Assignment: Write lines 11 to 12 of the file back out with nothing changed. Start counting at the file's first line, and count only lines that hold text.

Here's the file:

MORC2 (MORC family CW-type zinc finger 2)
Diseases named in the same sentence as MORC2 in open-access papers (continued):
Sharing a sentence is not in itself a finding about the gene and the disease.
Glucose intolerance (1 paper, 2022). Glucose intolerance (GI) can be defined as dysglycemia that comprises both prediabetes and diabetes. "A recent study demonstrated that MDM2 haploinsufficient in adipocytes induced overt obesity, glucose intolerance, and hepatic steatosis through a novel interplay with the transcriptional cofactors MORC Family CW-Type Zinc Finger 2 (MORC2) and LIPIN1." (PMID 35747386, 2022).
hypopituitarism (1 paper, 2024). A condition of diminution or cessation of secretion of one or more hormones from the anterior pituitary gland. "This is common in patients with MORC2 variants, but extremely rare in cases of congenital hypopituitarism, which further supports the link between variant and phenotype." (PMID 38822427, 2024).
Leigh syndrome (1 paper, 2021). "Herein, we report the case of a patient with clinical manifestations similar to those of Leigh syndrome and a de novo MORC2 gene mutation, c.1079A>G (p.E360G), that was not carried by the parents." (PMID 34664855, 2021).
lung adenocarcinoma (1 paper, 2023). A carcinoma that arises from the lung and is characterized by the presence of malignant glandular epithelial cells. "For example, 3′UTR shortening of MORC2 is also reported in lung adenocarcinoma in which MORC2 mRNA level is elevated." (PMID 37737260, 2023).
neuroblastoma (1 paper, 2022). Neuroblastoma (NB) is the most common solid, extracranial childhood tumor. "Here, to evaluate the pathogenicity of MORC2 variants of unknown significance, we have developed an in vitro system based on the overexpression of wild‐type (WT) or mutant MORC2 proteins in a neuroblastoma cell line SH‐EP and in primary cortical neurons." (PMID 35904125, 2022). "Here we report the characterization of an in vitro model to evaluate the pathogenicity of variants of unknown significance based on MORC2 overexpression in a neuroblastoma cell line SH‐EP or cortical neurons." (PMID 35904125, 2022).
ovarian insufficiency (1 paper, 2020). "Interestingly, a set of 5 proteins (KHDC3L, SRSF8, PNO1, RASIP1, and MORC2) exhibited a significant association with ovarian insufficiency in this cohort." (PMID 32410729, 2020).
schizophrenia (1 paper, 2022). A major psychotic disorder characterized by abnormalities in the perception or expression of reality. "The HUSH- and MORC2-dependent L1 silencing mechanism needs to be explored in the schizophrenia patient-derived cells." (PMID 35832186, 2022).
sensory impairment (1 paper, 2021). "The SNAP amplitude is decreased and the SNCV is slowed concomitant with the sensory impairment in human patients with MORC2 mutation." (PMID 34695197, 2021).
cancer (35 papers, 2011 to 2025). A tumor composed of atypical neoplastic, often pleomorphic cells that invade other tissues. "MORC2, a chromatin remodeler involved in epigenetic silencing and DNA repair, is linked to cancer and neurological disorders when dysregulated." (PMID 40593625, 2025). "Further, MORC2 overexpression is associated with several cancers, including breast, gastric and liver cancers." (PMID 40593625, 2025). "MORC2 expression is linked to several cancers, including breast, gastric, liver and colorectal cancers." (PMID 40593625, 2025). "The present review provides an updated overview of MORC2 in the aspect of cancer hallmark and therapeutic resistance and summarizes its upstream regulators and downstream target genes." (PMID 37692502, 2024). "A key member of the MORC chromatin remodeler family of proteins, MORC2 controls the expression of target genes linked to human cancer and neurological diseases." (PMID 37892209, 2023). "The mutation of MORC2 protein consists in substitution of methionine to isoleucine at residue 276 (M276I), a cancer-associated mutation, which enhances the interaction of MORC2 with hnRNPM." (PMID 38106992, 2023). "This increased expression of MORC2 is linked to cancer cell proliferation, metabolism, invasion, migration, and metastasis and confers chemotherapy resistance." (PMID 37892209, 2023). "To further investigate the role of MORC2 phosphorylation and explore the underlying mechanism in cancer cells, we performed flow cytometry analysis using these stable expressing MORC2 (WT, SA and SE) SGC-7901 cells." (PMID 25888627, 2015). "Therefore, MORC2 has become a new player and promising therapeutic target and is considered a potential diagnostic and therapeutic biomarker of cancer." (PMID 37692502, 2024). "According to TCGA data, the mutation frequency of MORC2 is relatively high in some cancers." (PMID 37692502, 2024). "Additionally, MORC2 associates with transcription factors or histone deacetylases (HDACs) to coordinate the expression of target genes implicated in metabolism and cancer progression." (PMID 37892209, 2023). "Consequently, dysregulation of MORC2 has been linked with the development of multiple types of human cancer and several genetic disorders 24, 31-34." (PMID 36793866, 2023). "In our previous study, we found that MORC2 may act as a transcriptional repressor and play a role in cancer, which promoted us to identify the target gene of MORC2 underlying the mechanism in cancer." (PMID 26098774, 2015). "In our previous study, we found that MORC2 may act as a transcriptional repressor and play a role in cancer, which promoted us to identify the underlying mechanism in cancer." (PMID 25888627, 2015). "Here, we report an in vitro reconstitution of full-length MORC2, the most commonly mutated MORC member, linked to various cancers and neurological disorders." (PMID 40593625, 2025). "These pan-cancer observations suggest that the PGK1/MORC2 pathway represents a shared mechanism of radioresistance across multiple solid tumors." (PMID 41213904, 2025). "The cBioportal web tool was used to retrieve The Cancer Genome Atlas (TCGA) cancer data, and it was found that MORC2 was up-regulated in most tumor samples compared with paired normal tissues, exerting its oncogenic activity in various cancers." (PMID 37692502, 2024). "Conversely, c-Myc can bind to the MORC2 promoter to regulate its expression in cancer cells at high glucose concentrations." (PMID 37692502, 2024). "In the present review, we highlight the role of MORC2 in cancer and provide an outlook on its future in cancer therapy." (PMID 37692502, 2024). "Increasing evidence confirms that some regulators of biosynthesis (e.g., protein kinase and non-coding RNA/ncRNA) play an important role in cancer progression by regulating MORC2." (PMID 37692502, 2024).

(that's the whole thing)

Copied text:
sensory impairment (1 paper, 2021). "The SNAP amplitude is decreased and the SNCV is slowed concomitant with the sensory impairment in human patients with MORC2 mutation." (PMID 34695197, 2021).
cancer (35 papers, 2011 to 2025). A tumor composed of atypical neoplastic, often pleomorphic cells that invade other tissues. "MORC2, a chromatin remodeler involved in epigenetic silencing and DNA repair, is linked to cancer and neurological disorders when dysregulated." (PMID 40593625, 2025). "Further, MORC2 overexpression is associated with several cancers, including breast, gastric and liver cancers." (PMID 40593625, 2025). "MORC2 expression is linked to several cancers, including breast, gastric, liver and colorectal cancers." (PMID 40593625, 2025). "The present review provides an updated overview of MORC2 in the aspect of cancer hallmark and therapeutic resistance and summarizes its upstream regulators and downstream target genes." (PMID 37692502, 2024). "A key member of the MORC chromatin remodeler family of proteins, MORC2 controls the expression of target genes linked to human cancer and neurological diseases." (PMID 37892209, 2023). "The mutation of MORC2 protein consists in substitution of methionine to isoleucine at residue 276 (M276I), a cancer-associated mutation, which enhances the interaction of MORC2 with hnRNPM." (PMID 38106992, 2023). "This increased expression of MORC2 is linked to cancer cell proliferation, metabolism, invasion, migration, and metastasis and confers chemotherapy resistance." (PMID 37892209, 2023). "To further investigate the role of MORC2 phosphorylation and explore the underlying mechanism in cancer cells, we performed flow cytometry analysis using these stable expressing MORC2 (WT, SA and SE) SGC-7901 cells." (PMID 25888627, 2015). "Therefore, MORC2 has become a new player and promising therapeutic target and is considered a potential diagnostic and therapeutic biomarker of cancer." (PMID 37692502, 2024). "According to TCGA data, the mutation frequency of MORC2 is relatively high in some cancers." (PMID 37692502, 2024). "Additionally, MORC2 associates with transcription factors or histone deacetylases (HDACs) to coordinate the expression of target genes implicated in metabolism and cancer progression." (PMID 37892209, 2023). "Consequently, dysregulation of MORC2 has been linked with the development of multiple types of human cancer and several genetic disorders 24, 31-34." (PMID 36793866, 2023). "In our previous study, we found that MORC2 may act as a transcriptional repressor and play a role in cancer, which promoted us to identify the target gene of MORC2 underlying the mechanism in cancer." (PMID 26098774, 2015). "In our previous study, we found that MORC2 may act as a transcriptional repressor and play a role in cancer, which promoted us to identify the underlying mechanism in cancer." (PMID 25888627, 2015). "Here, we report an in vitro reconstitution of full-length MORC2, the most commonly mutated MORC member, linked to various cancers and neurological disorders." (PMID 40593625, 2025). "These pan-cancer observations suggest that the PGK1/MORC2 pathway represents a shared mechanism of radioresistance across multiple solid tumors." (PMID 41213904, 2025). "The cBioportal web tool was used to retrieve The Cancer Genome Atlas (TCGA) cancer data, and it was found that MORC2 was up-regulated in most tumor samples compared with paired normal tissues, exerting its oncogenic activity in various cancers." (PMID 37692502, 2024). "Conversely, c-Myc can bind to the MORC2 promoter to regulate its expression in cancer cells at high glucose concentrations." (PMID 37692502, 2024). "In the present review, we highlight the role of MORC2 in cancer and provide an outlook on its future in cancer therapy." (PMID 37692502, 2024). "Increasing evidence confirms that some regulators of biosynthesis (e.g., protein kinase and non-coding RNA/ncRNA) play an important role in cancer progression by regulating MORC2." (PMID 37692502, 2024).